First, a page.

Sympathetics

  • The ventral rami that compose the cervical plexus each receive gray rami communicates from the superior cervical ganglion of the sympathetic trunk.[15][16]

The brachial plexus forms from the ventral rami of C5 to C8, as well as T1. The plexus projects laterally, anterior to the first rib, but posterior to the clavicle, into the axillary region. The plexus is divided into several sections through its several anastomoses from the five nerve roots into three trunks, six divisions, three cords, and finally, five branches.[17] The final outputs are best described by the location from which they emerge from the plexus, rather than simply based on their motor/sensory function as several nerves carry both types of information [2][5][6][18]:

  • Roots
    • The C4 and C5 roots give rise to the dorsal scapular nerve that supplies the rhomboids and levator scapulae.
    • C5, as mentioned earlier, along with C3 and C4, contributes to the phrenic nerve that innervates the diaphragm.
    • Roots C5, C6, and C7 produce the long thoracic nerve, responsible for controlling the serratus anterior.
  • Trunks
    • From the upper trunk C5 and C6 give rise to the nerve to the subclavius, and the suprascapular nerve, that supply the subclavius muscle, and the supra- and infraspinatus muscles, respectively.
  • Cords
    • From the lateral cord, C5, C6, and C7 supply the pectoralis major and minor muscles, via the lateral and medial pectoral nerves, as well as the coracobrachialis, brachialis and biceps brachii, via the musculocutaneous nerve. The musculocutaneous nerve provides sensation to the skin of the lateral forearm.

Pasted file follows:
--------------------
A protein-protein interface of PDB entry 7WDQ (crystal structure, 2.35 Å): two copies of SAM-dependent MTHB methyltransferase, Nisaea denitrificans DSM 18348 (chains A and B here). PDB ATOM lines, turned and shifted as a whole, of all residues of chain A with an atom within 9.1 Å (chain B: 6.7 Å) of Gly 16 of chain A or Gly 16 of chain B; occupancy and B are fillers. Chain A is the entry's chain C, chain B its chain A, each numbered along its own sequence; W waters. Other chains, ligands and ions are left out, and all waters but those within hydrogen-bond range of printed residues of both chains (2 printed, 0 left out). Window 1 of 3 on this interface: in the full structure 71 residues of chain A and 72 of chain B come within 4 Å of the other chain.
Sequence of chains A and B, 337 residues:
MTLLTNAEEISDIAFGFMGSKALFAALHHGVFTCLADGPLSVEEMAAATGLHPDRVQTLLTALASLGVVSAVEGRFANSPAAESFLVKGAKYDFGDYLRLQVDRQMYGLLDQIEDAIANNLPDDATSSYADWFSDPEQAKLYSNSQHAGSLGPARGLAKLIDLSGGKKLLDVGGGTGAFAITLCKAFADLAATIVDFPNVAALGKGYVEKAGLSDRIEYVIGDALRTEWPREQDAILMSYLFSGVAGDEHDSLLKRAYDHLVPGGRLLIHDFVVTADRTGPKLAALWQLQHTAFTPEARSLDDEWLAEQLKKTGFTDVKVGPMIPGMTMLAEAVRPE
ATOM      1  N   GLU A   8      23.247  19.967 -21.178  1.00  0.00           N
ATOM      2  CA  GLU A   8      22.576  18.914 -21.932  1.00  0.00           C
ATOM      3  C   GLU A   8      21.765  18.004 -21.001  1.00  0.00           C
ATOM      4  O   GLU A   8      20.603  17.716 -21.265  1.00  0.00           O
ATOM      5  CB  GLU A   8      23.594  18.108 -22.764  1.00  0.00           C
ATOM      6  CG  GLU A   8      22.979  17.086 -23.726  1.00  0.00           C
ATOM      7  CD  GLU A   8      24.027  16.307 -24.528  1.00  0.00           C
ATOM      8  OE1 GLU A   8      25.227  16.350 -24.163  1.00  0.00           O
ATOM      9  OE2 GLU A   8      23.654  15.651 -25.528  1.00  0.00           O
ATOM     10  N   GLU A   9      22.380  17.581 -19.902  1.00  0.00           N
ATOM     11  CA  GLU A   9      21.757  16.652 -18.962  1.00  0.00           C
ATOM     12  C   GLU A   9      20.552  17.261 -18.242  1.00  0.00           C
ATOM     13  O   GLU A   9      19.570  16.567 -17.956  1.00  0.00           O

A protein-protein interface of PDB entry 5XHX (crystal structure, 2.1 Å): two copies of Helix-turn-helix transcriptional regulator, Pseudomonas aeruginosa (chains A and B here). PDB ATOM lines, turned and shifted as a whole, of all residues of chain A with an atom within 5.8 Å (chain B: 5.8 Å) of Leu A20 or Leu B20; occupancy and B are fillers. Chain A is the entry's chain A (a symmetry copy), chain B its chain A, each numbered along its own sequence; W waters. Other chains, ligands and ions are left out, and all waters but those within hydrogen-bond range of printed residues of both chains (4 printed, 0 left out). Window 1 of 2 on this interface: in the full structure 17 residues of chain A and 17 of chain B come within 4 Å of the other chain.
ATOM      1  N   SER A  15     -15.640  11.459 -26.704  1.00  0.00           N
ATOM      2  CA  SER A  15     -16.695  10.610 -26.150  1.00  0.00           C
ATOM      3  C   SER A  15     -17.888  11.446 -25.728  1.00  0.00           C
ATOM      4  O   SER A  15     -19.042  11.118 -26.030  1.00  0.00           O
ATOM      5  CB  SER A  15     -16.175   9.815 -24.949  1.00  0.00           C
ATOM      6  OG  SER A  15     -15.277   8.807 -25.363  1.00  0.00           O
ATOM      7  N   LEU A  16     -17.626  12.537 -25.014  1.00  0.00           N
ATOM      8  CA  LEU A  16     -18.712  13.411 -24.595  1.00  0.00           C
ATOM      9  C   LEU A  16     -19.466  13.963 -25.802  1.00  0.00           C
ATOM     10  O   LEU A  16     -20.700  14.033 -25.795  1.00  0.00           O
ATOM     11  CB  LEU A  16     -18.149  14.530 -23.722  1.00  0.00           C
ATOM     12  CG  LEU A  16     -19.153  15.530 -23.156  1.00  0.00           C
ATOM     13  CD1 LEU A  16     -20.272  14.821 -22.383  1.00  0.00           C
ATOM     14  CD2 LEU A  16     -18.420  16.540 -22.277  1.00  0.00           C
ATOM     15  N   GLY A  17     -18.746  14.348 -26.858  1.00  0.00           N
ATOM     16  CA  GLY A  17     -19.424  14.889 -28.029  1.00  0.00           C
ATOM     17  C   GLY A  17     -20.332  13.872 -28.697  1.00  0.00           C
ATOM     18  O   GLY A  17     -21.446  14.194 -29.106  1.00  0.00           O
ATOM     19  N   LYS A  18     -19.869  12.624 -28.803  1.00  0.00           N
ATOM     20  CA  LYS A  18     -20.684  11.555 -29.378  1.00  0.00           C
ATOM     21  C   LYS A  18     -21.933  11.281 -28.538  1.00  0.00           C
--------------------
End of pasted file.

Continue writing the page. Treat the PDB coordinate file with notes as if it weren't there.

• These three roots also form the lateral root of the median nerve that controls most forearm flexors, except flexor carpi ulnaris and the medial portion of flexor digitorum profundus, the first and second lumbricals and the muscles of the thenar eminence. This nerve also provides sensation to the palmar aspect of the thumb, index finger, middle finger, and the lateral aspect of the fourth digit.
    • The posterior cord has five outputs:
      • From C5 and C6, the upper and lower subscapular nerves supply the upper and lower portions of the subscapularis. The lower subscapular nerve also innervates the teres major.
      • Additionally, from C5 and C6, the axillary nerve supplies the motor function of the deltoid and teres minor, as well as the sensory aspect of the overlying skin, the superior lateral cutaneous nerve of the arm, and the skin of the lateral shoulder and arm.
      • The thoracodorsal nerve originates from C6, C7, and C8, and innervates the latissimus dorsi.
      • Lastly, the radial nerve, which derives from all five roots of the brachial plexus, is responsible for the motor innervation of the triceps brachii, the supinator, the anconeus, the brachioradialis, and all extensor muscles of the forearm. It also supplies the skin of the posterior arm, posterior hand, and the webbing between the thumb and index finger.
    • The medial cord also produces five outputs, all of which derive from C8 and T1:
      • The medial pectoral nerve, which supplies pectoralis minor and part of the pectoralis major
      • The medial root of the median nerve (see the lateral root for details)
      • The medial cutaneous nerves of the arm and forearm are purely sensory and supply the medial skin of arm and forearm, respectively.
      • Lastly, is the ulnar nerve, which provides motor control to the flexor carpi ulnaris, the medial belly of flexor digitorum profundus, the two medial lumbricals, the interossei, and the muscles of the hypothenar eminence. It also provides sensation to the fifth digit, the hypothenar eminence, and the medial half of the fourth finger.
    • Branches
      • Musculocutaneous nerve
      • Axillary nerve
      • Radial nerve
      • Median nerve
      • Ulnar nerve

For more detailed coverage of the structure of the brachial plexus, see the associated StatPearls articles referenced.[19][20]

Embryology